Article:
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Clinical Lead for the HSE National Stroke Programme and Consultant Stroke Physician Prof Joe Harbison told the Medical Independent (MI) that current services are “very stretched” and placing a “huge burden” on those working in the area.
“It is not really resourced and we need to get to a level where it’s sustainable,” he told MI.
Around 180 thrombectomies were performed in Ireland last year — 150 in Beaumont Hospital, Dublin and 30 in Cork University Hospital (CUH), said Prof Harbison.
The service in Cork is being run “opportunistically”, according to Prof Harbison, and it cannot operate full-time as there is a requirement for another interventional neuroradiologist.
The neurointerventional suite is staffed three-and-a-half days a week in CUH, MI understands.
There are currently four interventional neuroradiologists in Beaumont and two in Cork.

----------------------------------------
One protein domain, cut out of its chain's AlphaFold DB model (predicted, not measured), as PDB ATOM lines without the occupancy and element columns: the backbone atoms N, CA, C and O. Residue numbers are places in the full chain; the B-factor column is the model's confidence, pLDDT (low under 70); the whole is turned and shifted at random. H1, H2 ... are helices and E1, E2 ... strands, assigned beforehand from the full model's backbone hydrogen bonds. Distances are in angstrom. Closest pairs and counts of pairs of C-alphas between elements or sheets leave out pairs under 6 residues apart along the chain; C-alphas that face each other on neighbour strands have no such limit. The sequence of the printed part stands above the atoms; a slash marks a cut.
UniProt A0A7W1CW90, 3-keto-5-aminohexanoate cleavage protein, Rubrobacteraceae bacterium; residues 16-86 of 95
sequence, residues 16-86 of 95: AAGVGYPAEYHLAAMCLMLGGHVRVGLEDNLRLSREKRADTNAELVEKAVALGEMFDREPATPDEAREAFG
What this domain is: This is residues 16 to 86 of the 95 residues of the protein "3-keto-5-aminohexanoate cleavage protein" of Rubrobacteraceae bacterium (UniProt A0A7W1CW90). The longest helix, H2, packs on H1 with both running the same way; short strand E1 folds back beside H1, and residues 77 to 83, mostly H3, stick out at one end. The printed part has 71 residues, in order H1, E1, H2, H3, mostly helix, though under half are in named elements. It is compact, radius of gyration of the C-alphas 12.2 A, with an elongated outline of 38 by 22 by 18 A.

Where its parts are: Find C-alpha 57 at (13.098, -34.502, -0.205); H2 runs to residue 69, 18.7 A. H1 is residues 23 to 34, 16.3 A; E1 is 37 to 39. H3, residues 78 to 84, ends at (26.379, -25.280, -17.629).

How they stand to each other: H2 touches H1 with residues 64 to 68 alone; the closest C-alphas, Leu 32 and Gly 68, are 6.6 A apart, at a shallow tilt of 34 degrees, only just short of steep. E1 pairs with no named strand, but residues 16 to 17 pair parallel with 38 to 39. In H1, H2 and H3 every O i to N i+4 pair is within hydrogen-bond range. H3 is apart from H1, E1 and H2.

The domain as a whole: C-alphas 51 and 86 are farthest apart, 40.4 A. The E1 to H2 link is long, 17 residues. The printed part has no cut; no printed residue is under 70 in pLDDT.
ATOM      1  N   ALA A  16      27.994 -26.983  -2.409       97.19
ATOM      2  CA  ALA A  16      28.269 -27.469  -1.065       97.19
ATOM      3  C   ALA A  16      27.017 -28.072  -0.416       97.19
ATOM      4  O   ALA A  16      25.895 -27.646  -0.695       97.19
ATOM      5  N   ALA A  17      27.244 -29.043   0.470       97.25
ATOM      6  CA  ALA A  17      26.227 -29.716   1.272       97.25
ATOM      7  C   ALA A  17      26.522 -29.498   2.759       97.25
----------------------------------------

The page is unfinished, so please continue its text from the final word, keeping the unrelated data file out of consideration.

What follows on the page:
Prof Harbison said he is unsure when funding for another post in Cork will become available, but stressed that the HSE is keen to progress the post.
About 600 people a year are thrombolysed and about 40-to-50 per cent of those are eligible for thrombectomy. Prof Harbison said these figures would indicate the need for two centres providing thrombectomy.
However, Ireland may get to the level where a third centre, preferably in Galway, and a fourth centre in Dublin are required due to the projected 5 per cent increase in stroke per annum over the next 20 years, added Prof Harbison.
A recent Health Technology Assessment (HTA) by HIQA on the establishment of a national emergency service for next-generation stroke therapy termed the current service “ad-hoc”.
It recommended a mechanical thrombectomy service in two sites, Cork and Dublin, and noted that thrombectomy in conjunction with current standard medical care is “significantly more likely to result in patients who have had a stroke regaining functional independence”.
The HTA found that each procedure costs €14,000. If 268 patients were treated per year, the service would cost €7.2 million, comprising €3.3 million in the first year and annual running costs of €0.8 to €1.2 million.
“If that was a drug it would make it automatically adopted by the HSE but not for interventions,” commented Prof Harbison.